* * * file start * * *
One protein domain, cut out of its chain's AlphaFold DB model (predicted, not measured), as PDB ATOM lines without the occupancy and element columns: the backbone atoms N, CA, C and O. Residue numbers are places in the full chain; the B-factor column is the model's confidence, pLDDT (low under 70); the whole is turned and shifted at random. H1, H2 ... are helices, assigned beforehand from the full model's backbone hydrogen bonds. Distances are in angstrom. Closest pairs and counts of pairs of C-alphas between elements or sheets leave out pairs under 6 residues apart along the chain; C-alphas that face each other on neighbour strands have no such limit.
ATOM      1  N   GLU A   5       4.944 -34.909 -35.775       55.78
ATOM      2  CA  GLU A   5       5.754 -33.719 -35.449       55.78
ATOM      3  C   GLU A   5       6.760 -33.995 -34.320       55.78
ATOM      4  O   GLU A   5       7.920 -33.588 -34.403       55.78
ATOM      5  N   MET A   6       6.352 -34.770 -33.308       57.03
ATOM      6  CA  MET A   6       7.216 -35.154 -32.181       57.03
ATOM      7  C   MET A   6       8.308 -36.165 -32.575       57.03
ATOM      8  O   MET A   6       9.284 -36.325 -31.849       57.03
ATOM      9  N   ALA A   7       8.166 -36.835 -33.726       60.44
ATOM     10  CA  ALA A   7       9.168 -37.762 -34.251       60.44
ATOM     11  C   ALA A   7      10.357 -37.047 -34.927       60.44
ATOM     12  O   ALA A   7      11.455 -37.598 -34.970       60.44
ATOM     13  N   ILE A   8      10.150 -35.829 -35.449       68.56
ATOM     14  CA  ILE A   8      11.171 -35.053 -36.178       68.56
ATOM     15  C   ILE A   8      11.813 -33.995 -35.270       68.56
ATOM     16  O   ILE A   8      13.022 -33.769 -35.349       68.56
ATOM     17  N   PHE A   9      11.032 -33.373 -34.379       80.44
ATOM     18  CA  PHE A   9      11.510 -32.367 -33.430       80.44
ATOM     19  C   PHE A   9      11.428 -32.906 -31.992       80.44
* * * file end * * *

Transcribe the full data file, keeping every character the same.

One protein domain, cut out of its chain's AlphaFold DB model (predicted, not measured), as PDB ATOM lines without the occupancy and element columns: the backbone atoms N, CA, C and O. Residue numbers are places in the full chain; the B-factor column is the model's confidence, pLDDT (low under 70); the whole is turned and shifted at random. H1, H2 ... are helices, assigned beforehand from the full model's backbone hydrogen bonds. Distances are in angstrom. Closest pairs and counts of pairs of C-alphas between elements or sheets leave out pairs under 6 residues apart along the chain; C-alphas that face each other on neighbour strands have no such limit.
ATOM      1  N   GLU A   5       4.944 -34.909 -35.775       55.78
ATOM      2  CA  GLU A   5       5.754 -33.719 -35.449       55.78
ATOM      3  C   GLU A   5       6.760 -33.995 -34.320       55.78
ATOM      4  O   GLU A   5       7.920 -33.588 -34.403       55.78
ATOM      5  N   MET A   6       6.352 -34.770 -33.308       57.03
ATOM      6  CA  MET A   6       7.216 -35.154 -32.181       57.03
ATOM      7  C   MET A   6       8.308 -36.165 -32.575       57.03
ATOM      8  O   MET A   6       9.284 -36.325 -31.849       57.03
ATOM      9  N   ALA A   7       8.166 -36.835 -33.726       60.44
ATOM     10  CA  ALA A   7       9.168 -37.762 -34.251       60.44
ATOM     11  C   ALA A   7      10.357 -37.047 -34.927       60.44
ATOM     12  O   ALA A   7      11.455 -37.598 -34.970       60.44
ATOM     13  N   ILE A   8      10.150 -35.829 -35.449       68.56
ATOM     14  CA  ILE A   8      11.171 -35.053 -36.178       68.56
ATOM     15  C   ILE A   8      11.813 -33.995 -35.270       68.56
ATOM     16  O   ILE A   8      13.022 -33.769 -35.349       68.56
ATOM     17  N   PHE A   9      11.032 -33.373 -34.379       80.44
ATOM     18  CA  PHE A   9      11.510 -32.367 -33.430       80.44
ATOM     19  C   PHE A   9      11.428 -32.906 -31.992       80.44